AP: In the next five years, what do you expect would be two or three changes the flying public could see?
ANDERSON: We were really the first to pioneer a ubiquitous Wi-Fi product, so we have Wi-Fi across our system. And the next piece of what we're going to do there is stored content; so the ability to provide entertainment on all of our airplanes through stored content to your own device, on the internal Wi-Fi of the airplane.
AP: For a fee?
ANDERSON: We're talking about that. We actually think there would be a piece that we would probably offer to all the passengers on the airplane. And then if you wanted, you could buy other things.
AP: How about allowing voice communications?
ANDERSON: No. Our customer survey data tell us that consumers do not want that on the airplane.
AP: Business travelers are willing to pay a premium to fly Delta. What about the guy just looking for the fare that's $10 cheaper on Expedia.com?
ANDERSON: Well, we believe that we are in the market to serve all customers. From the value-minded customer that wants to buy four months ahead of time to the IBMs and Procter & Gambles of the world (which buy at the last minute). It's still an incredibly competitive marketplace, with American, United, Delta, Southwest, Jet Blue, Spirit and Allegiant. Which is how it should be.
AP: We've had 9/11, we've had volcanic ash, we've had Federal Aviation Administration furloughs. What's the thing that's keeping you up at night?
ANDERSON: You know, I don't know that there's really anything that keeps us up at night. The business is running well and continues to run well. There are risks out there, but I think the industry is now consolidated to a point where we have a very stable model.
AP: And oil prices?
ANDERSON: We assume oil is going to stay high, and even if it doesn't we would rather build our business plan assuming jet fuel is going to be $4.40 or $4.50 a gallon in a few years.
AP: Whose idea was it to buy an oil refinery?
ANDERSON: Well, we actually first started looking at buying an oil company. We didn't have one picked out. You've got to take control over every aspect of your business. You can't let any of your suppliers dictate the way the refiners were dictating to us. Our business model has to capture the full cost of fuel, but when it's $12 billion, you've got to invest and figure out how you're going to keep that cost under your control. We talked about oil companies, we talked about refineries. It took us a couple of years, but then this one came on the market for the price of a 787.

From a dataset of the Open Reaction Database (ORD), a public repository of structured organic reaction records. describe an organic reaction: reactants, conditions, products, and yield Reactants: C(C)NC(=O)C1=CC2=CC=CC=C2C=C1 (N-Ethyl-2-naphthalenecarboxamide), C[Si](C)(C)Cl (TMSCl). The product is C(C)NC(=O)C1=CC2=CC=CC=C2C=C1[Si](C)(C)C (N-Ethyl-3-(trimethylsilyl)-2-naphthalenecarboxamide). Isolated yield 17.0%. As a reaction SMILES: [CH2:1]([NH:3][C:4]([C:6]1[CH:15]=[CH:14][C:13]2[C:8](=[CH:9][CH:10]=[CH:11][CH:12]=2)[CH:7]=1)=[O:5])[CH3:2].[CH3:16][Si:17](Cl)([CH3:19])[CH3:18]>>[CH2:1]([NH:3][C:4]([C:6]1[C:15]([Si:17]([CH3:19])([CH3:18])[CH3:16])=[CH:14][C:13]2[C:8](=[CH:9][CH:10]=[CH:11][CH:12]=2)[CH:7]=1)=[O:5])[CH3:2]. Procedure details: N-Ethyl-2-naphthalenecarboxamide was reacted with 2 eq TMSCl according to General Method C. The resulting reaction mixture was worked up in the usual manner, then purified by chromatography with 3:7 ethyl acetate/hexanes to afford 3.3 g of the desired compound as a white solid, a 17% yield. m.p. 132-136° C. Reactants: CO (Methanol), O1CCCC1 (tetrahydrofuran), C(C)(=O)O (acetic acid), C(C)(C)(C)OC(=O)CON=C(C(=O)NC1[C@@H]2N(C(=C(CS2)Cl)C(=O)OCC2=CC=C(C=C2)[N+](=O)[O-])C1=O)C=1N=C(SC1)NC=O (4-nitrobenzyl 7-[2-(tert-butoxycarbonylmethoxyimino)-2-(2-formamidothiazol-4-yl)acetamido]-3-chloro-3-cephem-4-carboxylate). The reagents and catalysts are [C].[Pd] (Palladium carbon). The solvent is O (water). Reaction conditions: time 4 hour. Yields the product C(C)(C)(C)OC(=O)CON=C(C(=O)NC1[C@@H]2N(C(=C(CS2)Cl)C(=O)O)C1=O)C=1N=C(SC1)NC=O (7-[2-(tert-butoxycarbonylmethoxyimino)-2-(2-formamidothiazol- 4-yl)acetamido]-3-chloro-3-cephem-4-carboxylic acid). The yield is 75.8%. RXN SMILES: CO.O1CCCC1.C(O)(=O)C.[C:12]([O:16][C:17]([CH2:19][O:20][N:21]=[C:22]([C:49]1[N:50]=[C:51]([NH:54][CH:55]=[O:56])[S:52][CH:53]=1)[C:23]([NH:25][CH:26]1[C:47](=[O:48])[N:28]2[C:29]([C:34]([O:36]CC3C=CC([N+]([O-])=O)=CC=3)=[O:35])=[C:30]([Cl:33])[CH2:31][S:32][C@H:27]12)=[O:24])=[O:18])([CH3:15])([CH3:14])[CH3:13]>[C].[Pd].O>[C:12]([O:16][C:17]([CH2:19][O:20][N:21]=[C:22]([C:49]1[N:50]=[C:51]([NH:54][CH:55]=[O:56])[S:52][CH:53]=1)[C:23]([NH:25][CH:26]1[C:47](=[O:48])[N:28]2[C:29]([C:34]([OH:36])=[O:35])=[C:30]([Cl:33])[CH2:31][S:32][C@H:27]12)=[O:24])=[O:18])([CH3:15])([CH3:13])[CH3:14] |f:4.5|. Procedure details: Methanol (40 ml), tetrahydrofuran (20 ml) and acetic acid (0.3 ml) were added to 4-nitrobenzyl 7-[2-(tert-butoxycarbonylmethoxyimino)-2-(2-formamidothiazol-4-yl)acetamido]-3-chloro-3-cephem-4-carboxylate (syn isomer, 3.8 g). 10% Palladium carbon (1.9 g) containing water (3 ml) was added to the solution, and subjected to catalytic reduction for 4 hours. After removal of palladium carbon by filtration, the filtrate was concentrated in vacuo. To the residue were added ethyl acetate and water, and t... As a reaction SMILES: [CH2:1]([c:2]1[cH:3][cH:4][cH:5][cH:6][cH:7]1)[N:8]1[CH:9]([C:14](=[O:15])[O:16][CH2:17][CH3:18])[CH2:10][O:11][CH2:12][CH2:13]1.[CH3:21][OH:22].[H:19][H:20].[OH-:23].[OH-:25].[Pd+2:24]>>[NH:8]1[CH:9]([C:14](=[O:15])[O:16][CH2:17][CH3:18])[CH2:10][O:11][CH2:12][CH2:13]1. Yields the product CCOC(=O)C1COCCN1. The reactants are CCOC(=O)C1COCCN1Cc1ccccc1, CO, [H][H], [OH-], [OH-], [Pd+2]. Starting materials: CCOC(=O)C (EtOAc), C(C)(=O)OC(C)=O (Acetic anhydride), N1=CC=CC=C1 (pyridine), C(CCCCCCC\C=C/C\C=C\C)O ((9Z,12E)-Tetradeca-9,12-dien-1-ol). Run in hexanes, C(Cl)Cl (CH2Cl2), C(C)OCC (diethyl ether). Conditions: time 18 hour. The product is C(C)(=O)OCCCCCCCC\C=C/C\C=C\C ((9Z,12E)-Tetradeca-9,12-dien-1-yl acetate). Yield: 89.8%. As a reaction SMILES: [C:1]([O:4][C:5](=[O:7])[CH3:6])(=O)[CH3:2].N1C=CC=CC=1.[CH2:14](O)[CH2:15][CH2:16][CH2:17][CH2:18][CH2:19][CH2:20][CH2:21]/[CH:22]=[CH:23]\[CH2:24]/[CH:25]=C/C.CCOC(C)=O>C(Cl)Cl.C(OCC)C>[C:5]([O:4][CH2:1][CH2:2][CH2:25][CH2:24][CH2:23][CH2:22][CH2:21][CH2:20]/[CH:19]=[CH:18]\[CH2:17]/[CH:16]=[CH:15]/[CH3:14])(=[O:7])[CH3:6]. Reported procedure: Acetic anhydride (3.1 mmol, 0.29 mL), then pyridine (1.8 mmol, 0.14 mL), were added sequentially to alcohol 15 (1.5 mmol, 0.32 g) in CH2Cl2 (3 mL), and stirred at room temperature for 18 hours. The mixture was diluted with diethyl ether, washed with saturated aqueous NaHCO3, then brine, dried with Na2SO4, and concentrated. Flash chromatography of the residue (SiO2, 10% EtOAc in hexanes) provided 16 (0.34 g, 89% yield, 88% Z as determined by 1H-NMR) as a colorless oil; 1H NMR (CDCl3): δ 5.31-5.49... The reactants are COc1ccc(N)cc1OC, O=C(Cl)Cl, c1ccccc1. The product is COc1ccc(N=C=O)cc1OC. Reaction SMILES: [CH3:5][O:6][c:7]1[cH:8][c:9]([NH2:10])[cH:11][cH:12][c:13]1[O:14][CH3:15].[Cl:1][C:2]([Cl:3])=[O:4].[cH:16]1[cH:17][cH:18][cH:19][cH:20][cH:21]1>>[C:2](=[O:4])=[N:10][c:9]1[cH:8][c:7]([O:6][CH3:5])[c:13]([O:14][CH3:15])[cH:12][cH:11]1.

AP: How often do you check your stock price?
ANDERSON: You know, some days I don't check it. You know what I check more than that? I check fuel and crack spreads, unit revenue, and how the airline is running.
AP: What's a day like for you? Are you one of those guys who's there at 6 a.m.?
ANDERSON: Well see, you make it sound like it's an "I'' problem. It's not an "I'' problem, it's a "we" problem, right?
AP: I realize that you're not gassing up the planes.
ANDERSON: I live a normal life like you guys do. I get up in the morning and drive to work and get to work and have meetings. I live close to the office, so my trip is 15 minutes. Atlanta may have a traffic problem but it doesn't have a New York problem. I get up really early, do my email, and drink coffee with my wife, pet the dog, get in the car, drive to work, drink coffee on my way to work, get in the office and bother Ed.
AP: As you fly around, where do you sit?
ANDERSON: I was in row 28 coming up here. I wear my badge. And I fly in coach.
AP: And enough people know what you look like?
ANDERSON: Oh, yeah, because of that movie. (Anderson introduces the pre-flight safety video). That's when you get the newspaper and kind of go like this (raises imaginary newspaper over his eyes).
AP: Do you always fly coach, even on long-haul to Asia?
ANDERSON: I've done long-haul to Asia. You know what I like to try to do? I like to try to fly on the competition when I go long-haul. I take my little black book and just make notes and observe what's going on and how the airports are operating, and how your competitors are operating.
AP: You were once a prosecutor. How do you get into this mindset, of dealing with operational data and redcoats?
ANDERSON: Well, just when you're a bad lawyer, you've got to be able to do something more productive. ... I've done a lot of different things. Lawyer. I even spent time as the chief counsel to the criminal trial court judges in Houston. United Health Group was a lot of fun.
AP: What have you learned about managing from all those jobs?
ANDERSON: It's probably just a mishmash of a lot of little rules, right? You know, always return your phone calls promptly, always be on time for your meetings. Always be the person that people look forward to go into a meeting with. Don't ask people to do things you wouldn't do. Be kind to people. I don't know — it's probably how you were raised or something. I was raised in a very big Catholic family, so you know, you were taught to be polite.
I never took a business course in school. I didn't take an accounting class in school. I thought I was going to practice law, but I got married and had children. My mother and father died from cancer, my dad, when I was 20, my mom when I was 21, after long illnesses. I just didn't have any money.
So I went to night law school. You get out and you go, "Well I'm just going to practice law." Then you get married and have a child and you've still got student loans. Sue said, "When are we going to ever pay off these student loans?" So, you know, I think life is serendipitous in that regard.
AP: Did you get those student loans paid off?
ANDERSON: I did, finally, but I was the vice president at Northwest Airlines. It took a while.
AP: Well, if your interest rate is low enough, then maybe it's prudent debt?
ANDERSON: No. As you learn at airlines, there's no such thing as prudent debt. That's the lesson, we've learned it.